A petitioner must exhaust state remedies by presenting his federal constitutional claims to each level of the state courts empowered to hear those claims. See, e.g., O'Sullivan v. Boerckel, 526 U.S. 838 (1999) ("requiring state prisoners [in order to fully exhaust their claims] to file petitions for discretionary review when that review is part of the ordinary appellate review procedure in the State"); Ross v. Petsock, 868 F.2d 639 (3d Cir. 1989); 28 U.S.C. § 2254(c) ("An applicant shall not be deemed to have exhausted the remedies available in the courts of the State, within the meaning of this section, if he has the right under the law of the State to raise, by any available procedure, the question presented.") Once a petitioner's federal claims have been fairly presented to the state's highest court, the exhaustion requirement is satisfied. Picard v. Connor, 404 U.S. 270, 275 (1971); Castille v. Peoples, 489 U.S. 346, 350 (1989).
The petitioner generally bears the burden to prove all facts establishing exhaustion. Toulson v. Beyer, 987 F.2d 984, 987 (3d Cir. 1993). This means that the claims heard by the state courts must be the "substantial equivalent" of the claims asserted in the federal habeas petition. Picard, 404 U.S. at 275. Reliance on the same constitutional provision is not sufficient; the legal theory and factual predicate must also be the same. Id. at 277.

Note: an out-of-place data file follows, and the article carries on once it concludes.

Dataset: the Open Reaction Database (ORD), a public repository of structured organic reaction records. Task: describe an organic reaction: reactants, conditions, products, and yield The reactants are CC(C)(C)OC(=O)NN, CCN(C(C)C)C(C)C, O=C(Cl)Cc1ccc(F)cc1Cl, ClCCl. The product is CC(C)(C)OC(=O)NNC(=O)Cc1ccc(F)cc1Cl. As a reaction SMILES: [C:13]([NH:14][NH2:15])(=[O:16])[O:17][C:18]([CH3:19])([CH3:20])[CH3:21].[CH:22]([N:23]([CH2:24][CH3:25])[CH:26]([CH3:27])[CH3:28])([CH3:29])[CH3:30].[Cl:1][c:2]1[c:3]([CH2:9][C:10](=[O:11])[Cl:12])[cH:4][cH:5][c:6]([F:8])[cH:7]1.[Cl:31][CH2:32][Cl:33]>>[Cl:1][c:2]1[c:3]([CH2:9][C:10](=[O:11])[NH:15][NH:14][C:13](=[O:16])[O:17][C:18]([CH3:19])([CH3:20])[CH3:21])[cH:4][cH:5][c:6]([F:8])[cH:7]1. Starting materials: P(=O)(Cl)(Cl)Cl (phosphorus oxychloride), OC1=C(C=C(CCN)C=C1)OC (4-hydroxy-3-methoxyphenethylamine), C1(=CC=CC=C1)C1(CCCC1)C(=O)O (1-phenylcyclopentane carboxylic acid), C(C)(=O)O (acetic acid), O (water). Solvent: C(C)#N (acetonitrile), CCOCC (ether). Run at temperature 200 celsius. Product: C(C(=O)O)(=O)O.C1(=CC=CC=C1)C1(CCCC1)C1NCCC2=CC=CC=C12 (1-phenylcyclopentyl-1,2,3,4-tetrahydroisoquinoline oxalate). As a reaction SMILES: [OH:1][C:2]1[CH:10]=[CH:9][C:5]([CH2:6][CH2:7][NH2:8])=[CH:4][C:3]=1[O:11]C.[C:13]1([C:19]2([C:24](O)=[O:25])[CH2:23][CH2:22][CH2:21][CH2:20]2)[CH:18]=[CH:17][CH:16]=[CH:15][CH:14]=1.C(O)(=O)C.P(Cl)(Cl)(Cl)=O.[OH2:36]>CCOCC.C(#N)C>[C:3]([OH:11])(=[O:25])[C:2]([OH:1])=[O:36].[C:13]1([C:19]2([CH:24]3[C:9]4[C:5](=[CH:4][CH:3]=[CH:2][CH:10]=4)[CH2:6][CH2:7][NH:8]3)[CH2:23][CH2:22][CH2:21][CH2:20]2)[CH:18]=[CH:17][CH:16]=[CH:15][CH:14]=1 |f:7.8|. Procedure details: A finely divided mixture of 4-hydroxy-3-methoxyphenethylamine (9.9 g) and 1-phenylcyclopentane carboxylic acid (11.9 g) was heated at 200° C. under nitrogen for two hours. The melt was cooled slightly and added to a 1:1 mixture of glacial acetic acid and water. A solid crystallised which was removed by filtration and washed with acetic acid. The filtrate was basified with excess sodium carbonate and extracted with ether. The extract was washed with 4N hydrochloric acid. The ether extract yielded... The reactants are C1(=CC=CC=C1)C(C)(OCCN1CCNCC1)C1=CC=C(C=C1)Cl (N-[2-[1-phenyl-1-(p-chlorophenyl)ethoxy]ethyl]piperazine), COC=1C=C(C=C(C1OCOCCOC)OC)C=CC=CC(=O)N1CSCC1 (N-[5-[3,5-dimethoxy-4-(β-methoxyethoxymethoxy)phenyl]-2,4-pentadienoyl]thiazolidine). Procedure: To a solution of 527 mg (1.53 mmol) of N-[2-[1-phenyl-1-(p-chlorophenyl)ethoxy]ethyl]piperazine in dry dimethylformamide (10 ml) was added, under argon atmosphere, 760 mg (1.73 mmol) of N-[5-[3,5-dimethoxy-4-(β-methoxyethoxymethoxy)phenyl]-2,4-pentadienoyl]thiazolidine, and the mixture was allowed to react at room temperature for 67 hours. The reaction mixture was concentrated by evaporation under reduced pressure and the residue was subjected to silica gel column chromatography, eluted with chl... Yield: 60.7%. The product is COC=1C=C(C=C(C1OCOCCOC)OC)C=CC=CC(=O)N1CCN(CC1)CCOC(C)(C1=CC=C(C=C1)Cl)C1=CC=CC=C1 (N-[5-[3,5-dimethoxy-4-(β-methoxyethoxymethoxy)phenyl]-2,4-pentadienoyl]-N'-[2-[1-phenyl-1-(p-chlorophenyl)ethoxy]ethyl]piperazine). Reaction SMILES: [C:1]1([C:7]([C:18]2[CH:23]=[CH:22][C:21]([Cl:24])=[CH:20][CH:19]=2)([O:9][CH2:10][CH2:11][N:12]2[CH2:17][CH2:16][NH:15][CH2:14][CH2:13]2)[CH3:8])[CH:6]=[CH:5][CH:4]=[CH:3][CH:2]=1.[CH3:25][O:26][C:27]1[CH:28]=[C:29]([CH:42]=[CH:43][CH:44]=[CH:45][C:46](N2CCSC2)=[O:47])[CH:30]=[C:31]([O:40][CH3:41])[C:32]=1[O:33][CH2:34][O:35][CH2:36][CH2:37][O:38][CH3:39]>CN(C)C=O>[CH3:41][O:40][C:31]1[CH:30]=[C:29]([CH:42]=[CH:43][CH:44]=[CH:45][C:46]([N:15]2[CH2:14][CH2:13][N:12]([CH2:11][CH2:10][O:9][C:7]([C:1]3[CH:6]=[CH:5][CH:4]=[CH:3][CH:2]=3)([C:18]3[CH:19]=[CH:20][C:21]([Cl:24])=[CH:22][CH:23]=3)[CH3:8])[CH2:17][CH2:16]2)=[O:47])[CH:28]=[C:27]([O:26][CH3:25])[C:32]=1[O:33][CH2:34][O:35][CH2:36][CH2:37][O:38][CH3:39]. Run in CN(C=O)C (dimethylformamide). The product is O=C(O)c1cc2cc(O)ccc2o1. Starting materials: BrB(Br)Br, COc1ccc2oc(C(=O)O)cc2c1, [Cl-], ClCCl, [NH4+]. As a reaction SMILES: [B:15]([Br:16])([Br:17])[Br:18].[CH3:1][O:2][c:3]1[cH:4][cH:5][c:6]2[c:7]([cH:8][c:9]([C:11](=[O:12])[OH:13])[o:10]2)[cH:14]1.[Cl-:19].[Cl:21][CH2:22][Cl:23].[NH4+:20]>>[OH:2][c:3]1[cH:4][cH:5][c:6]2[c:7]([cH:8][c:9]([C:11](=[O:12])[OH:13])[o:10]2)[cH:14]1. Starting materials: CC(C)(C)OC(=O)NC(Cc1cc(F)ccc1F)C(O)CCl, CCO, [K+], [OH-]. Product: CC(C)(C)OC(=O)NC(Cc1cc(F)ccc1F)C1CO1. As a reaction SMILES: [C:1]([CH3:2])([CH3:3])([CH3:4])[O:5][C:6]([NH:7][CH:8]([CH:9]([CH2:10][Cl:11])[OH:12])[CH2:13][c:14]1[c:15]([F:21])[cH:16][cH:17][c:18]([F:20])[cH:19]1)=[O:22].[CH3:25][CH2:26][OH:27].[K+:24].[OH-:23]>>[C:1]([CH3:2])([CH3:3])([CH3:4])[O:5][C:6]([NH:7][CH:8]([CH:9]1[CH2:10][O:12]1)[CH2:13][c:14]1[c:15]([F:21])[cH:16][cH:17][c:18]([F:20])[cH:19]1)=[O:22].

Here, state law provides administrative and judicial review processes applicable to Petitioner's claims. Specifically, any denial of parole by an Adult Panel is appealable to the Parole Board, provided certain conditions are met. N.J. Admin. Code Title 10 Sec. 71-4.2. In addition, New Jersey law provides an absolute right to appeal any action or decision of a State administrative agency to the Superior Court, Appellate Division, both under the State Constitution, N.J. Const. Art. VI, Sec. 5, para. 4; Trantino v. New Jersey State Parole Board, 166 N.J. 113, 172 (N.J.), modified on other grounds, 167 N.J. 619 (2001), and under the New Jersey Court Rules, Pressler, Current New Jersey Court Rules, Rule 2:2-3(a)(2) (2001). This exclusive procedure encompasses appeals from "inaction as well as action of a State administrative agency." Trantino v. New Jersey State Parole Board, 296 N.J. Super. 437, 459-460 (App. Div. 1997), modified on other grounds and affirmed, 154 N.J. 19 (1998); Johnson v. State Parole Board, 131 N.J. Super. 513, 517-18 (App. Div. 1974), certif. denied, 67 N.J. 94 (1975). See also Petrucelli v. Department of Civil Service, 28 N.J. Super. 572, 575 (App. Div. 1953) ("The import of the rule embraces official administrative conduct of a negative character as well, such as, for example, the refusal to consider a meritorious petition, or to conduct a hearing, or to render any decision in a controversial cause appropriately before the [agency].").